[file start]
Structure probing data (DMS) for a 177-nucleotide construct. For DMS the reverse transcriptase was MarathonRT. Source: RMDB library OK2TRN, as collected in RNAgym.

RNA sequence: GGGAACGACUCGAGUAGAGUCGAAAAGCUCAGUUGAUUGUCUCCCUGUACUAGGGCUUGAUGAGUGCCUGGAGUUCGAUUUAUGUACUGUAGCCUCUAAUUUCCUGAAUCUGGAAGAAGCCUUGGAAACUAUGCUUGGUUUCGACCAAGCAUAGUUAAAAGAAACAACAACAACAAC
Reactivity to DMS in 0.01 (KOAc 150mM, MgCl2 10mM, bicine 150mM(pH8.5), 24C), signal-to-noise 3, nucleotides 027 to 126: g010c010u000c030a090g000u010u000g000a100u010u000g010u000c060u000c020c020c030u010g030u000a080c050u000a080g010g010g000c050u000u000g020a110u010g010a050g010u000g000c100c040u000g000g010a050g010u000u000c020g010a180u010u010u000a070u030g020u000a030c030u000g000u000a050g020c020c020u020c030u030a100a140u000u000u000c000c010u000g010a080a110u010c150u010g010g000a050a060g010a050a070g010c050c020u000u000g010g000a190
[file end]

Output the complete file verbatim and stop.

Structure probing data (DMS) for a 177-nucleotide construct. For DMS the reverse transcriptase was MarathonRT. Source: RMDB library OK2TRN, as collected in RNAgym.

RNA sequence: GGGAACGACUCGAGUAGAGUCGAAAAGCUCAGUUGAUUGUCUCCCUGUACUAGGGCUUGAUGAGUGCCUGGAGUUCGAUUUAUGUACUGUAGCCUCUAAUUUCCUGAAUCUGGAAGAAGCCUUGGAAACUAUGCUUGGUUUCGACCAAGCAUAGUUAAAAGAAACAACAACAACAAC
Reactivity to DMS in 0.01 (KOAc 150mM, MgCl2 10mM, bicine 150mM(pH8.5), 24C), signal-to-noise 3, nucleotides 027 to 126: g010c010u000c030a090g000u010u000g000a100u010u000g010u000c060u000c020c020c030u010g030u000a080c050u000a080g010g010g000c050u000u000g020a110u010g010a050g010u000g000c100c040u000g000g010a050g010u000u000c020g010a180u010u010u000a070u030g020u000a030c030u000g000u000a050g020c020c020u020c030u030a100a140u000u000u000c000c010u000g010a080a110u010c150u010g010g000a050a060g010a050a070g010c050c020u000u000g010g000a190